Twitter is the mutt of all that is social. A cross between an instant messenger, e-mail client, and a social networking site such as Facebook, Twitter is a fast paced environment. On Twitter, users post 140 character updates (called “tweets”) quickly and (sometimes) persistently to their Twitter page for others to view and comment on. Users can become followers of other Twitter contributors; followers are sent tweets whenever their “tweeter” (someone who uses Twitter) updates his or her page.

Similar to other social networking sites, membership is free and the service relies solely on its users to create content and refer friends. There are myriad uses for the service and the information generated by users.  Twitter may be used by a small group of friends to keep each other updated of their physical location or be useful in a college setting to find someone else looking for a lunch date. The availability of multiple ways to update Twitter increases its accuracy.  Users can broadcast tweets from the Twitter Web site, text message from any SMS capable cell phone, or through outside applications such as DSTwitter (which allows updates from the Nintendo DS gaming console).

Twitter has proven itself effective in fields its creator Jack Dorsey never envisioned. Taking on social networking giants such as Facebook, Twitter offers something Facebook cannot: a fast paced environment where information can be shared almost instantly.  Facebook has, however, attempted to mimic Twitter with its recent redesign that has placed more emphasis on a user’s activity stream.  Using Twitter, people have reported that they are able to ask for information, ranging from a restaurant recommendation to a cure for the hiccups, and get responses immediately. Those with many followers could draw attention to a new hip gadget or poll users on their ideas of a new business proposal (with limited information of course).  Additional business uses include running searches through the tweets that are being broadcast to track conversations, gather information about products and identify trends.

The membership in Twitter may number as many as five million (it does not disclose such figures). If a company could convert a small percentage, say 4% into followers, it would have the ability to communicate with 20,000 people through tweets. Twitter makes it very easy for a company to have a dialog with its customers and business partners.

Twitter may have originally been designed to update friends and family on one’s whereabouts (founder Jack Dorsey first called the system “Status”); however, with the extended availability to tweet and to be delivered daily updates of those you follow, Twitter has become much more. It is a pool of information that anyone with a computer, mobile phone, or even a Nintendo DS has access too. Friends may use it to meet for lunch, singles may use it to find others, and businesses may use it as a means to contact those they have not yet touched.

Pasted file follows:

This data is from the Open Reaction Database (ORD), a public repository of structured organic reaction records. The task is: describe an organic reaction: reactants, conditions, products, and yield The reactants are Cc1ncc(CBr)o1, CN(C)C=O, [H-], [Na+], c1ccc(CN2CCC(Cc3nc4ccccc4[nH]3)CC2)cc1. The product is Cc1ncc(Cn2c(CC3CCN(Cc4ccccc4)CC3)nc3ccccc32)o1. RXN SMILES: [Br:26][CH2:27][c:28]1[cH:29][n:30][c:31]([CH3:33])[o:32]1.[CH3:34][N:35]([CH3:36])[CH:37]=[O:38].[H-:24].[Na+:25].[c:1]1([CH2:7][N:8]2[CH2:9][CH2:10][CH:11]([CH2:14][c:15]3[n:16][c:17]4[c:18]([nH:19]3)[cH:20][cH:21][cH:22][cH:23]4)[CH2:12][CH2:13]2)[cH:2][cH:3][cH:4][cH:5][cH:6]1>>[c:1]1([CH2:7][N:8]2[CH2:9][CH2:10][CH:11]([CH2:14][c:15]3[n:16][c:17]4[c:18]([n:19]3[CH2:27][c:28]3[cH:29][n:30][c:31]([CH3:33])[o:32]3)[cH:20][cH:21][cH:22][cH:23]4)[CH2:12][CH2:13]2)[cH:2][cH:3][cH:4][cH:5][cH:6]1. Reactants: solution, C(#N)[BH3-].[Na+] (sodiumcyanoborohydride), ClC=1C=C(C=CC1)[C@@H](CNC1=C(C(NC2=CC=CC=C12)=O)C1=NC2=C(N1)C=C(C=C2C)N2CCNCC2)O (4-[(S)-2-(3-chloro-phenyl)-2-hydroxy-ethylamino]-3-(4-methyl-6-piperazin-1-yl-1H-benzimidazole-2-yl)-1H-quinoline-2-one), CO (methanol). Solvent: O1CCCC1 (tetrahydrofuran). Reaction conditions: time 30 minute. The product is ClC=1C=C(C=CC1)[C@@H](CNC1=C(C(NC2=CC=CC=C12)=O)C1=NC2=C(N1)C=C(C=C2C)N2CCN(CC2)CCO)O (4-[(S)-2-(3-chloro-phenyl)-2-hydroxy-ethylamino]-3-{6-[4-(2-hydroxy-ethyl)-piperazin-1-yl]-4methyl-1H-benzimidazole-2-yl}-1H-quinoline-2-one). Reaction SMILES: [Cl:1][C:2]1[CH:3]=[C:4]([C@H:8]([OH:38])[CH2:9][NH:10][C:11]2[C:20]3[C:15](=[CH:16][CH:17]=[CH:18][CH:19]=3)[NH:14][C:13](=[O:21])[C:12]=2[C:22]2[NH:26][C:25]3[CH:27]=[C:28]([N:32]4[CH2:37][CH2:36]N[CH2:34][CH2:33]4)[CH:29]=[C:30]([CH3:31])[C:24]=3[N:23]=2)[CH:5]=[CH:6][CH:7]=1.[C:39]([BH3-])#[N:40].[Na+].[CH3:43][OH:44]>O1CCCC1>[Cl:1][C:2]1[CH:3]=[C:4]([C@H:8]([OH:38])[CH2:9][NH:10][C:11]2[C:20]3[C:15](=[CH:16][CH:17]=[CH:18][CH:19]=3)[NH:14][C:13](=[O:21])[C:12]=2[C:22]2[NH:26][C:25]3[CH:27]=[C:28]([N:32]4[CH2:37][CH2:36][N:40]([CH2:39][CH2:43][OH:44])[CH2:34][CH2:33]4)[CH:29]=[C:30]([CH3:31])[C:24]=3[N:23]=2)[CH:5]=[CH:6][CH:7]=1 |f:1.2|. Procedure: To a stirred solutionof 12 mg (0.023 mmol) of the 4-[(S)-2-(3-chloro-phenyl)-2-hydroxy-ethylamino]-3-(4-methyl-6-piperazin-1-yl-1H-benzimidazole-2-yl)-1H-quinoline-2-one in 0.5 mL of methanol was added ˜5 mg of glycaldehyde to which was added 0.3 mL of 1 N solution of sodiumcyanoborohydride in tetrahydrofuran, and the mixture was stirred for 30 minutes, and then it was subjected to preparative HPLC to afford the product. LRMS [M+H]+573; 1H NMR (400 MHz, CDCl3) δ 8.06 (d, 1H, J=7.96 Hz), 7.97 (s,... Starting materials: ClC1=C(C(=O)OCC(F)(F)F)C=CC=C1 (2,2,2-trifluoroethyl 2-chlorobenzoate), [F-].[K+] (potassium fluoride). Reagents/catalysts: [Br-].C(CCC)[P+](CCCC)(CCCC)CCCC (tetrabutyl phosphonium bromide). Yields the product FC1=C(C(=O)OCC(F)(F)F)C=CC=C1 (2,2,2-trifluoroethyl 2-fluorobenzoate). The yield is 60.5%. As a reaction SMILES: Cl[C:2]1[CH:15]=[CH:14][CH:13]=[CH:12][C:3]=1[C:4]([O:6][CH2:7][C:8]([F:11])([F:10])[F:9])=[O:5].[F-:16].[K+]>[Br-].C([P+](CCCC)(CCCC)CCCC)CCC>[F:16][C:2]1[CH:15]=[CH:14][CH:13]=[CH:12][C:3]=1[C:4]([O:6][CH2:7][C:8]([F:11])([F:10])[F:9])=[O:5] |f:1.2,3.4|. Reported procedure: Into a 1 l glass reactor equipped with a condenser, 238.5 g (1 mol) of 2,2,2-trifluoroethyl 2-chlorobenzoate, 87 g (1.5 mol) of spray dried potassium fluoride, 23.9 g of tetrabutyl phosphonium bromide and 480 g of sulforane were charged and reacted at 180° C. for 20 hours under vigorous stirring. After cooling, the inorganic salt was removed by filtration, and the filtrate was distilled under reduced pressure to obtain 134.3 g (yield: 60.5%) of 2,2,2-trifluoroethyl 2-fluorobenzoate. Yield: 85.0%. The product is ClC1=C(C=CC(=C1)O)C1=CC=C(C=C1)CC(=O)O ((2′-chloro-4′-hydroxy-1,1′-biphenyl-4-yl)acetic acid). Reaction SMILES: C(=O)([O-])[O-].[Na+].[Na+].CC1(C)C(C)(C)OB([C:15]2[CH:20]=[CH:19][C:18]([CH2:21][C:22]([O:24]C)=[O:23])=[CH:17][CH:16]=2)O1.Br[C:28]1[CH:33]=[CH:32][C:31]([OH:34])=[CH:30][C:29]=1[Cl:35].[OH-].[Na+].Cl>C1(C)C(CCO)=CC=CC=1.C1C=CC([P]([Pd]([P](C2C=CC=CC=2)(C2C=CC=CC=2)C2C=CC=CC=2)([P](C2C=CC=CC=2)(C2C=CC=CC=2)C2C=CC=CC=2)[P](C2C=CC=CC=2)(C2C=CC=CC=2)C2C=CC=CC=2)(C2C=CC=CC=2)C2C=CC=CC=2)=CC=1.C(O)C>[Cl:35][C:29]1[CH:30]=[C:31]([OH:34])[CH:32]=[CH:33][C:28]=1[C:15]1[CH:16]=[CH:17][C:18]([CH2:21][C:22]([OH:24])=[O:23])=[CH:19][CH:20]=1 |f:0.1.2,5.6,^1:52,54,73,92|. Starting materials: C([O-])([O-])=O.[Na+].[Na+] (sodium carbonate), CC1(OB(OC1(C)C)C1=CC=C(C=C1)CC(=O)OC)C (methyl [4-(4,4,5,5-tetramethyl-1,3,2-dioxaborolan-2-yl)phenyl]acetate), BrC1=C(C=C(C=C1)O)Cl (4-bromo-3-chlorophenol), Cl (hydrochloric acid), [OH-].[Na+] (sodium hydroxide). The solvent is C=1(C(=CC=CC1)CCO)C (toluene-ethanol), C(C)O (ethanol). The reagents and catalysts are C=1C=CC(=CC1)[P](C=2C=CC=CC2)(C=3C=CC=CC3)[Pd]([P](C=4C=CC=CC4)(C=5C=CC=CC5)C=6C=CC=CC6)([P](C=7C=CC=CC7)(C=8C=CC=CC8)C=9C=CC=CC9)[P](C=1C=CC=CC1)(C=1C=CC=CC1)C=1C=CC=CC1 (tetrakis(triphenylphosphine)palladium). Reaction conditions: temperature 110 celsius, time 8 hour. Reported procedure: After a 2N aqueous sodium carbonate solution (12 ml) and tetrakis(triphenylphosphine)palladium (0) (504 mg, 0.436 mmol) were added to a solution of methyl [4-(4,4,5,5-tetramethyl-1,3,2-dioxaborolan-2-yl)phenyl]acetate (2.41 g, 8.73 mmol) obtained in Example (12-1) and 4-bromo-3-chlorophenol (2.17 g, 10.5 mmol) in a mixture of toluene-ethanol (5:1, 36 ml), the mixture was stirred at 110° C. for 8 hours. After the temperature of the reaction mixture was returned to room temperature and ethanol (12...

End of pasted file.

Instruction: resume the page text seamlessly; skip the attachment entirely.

Till my next “tweet.”

Seth Shapiro is an analyst at Basex.  This is his first Analyst Opinion.

In the briefing room: Tungle Accelerate

Wednesday, June 3rd, 2009 by Cody Burke

In the process of setting up briefings with the companies that Basex covers, we have become intimately familiar with the friction that is generated by miscommunications in calendaring.  It often is a time consuming process to coordinate colleagues, who may well be working in different time zones, to meet with another company’s team, who also face the same challenges of distance and busy, constantly moving schedules.

In the knowledge economy, with an increasingly mobile and somewhat transient workforce, as well as the pressures of the current economic climate that is prompting organizations to slash travel budgets and depend heavily on Web-based meetings and conference calls, scheduling meetings in an efficient and tool-agnostic manner is critical.

Tungle targets this particular pain point through a Web-based calendar accelerator, a calendaring tool that works across multiple calendars such as Outlook, Google Cal, iCal, and Entourage.  Originally an Outlook plug-in, Tungle Accelerate is a Web-based version of the calendaring tool.  Users continue using the calendar they are familiar with, but data from their calendar is shared through Tungle so availability is visible in the Tungle interface to those trying to set up a meeting.  Meeting requests are also sent through Tungle.  From the Accelerate interface, users select people they wish to meet with and times they can meet, and send out e-mail invites.  It is not necessary to sign up with Tungle to use it to set up a meeting with someone else, although it is necessary to do so to enable calendar sharing.  Calendars are dynamic, so if a time slot is suggested, and then becomes unavailable, that is reflected in the link that is sent via e-mail, in real-time.

Tungle can be used from within social networks such as Facebook, LinkedIn, and Twitter.  In those social networks, users can create a link to Tungle called TungleMe, and embed the link on their pages.  From that link, it is possible to see the persons’ shared calendar, select times, location, and add a message, then submit.  On the other end, an e-mail is received with the proposed times, a time can be selected, and an e-mail confirmation is sent back.  The meeting is automatically added to the users’ shared calendars.

Tungle addresses a particularly irksome problem in business settings although it is mainly used by consumers at this point.  By eliminating multiple unnecessary e-mails between various parties – setting up a single meeting with four participants could easily occasion over a dozen individual e-mails – there is no doubt that Tungle has the potential to positively impact the problem of Information Overload.  Indeed, Tungle recently announced a partnership with IBM to support Lotus Notes and Domino, which bodes well for improving streamlined enterprise calendaring in the foreseeable future.

Cody Burke is a senior analyst at Basex.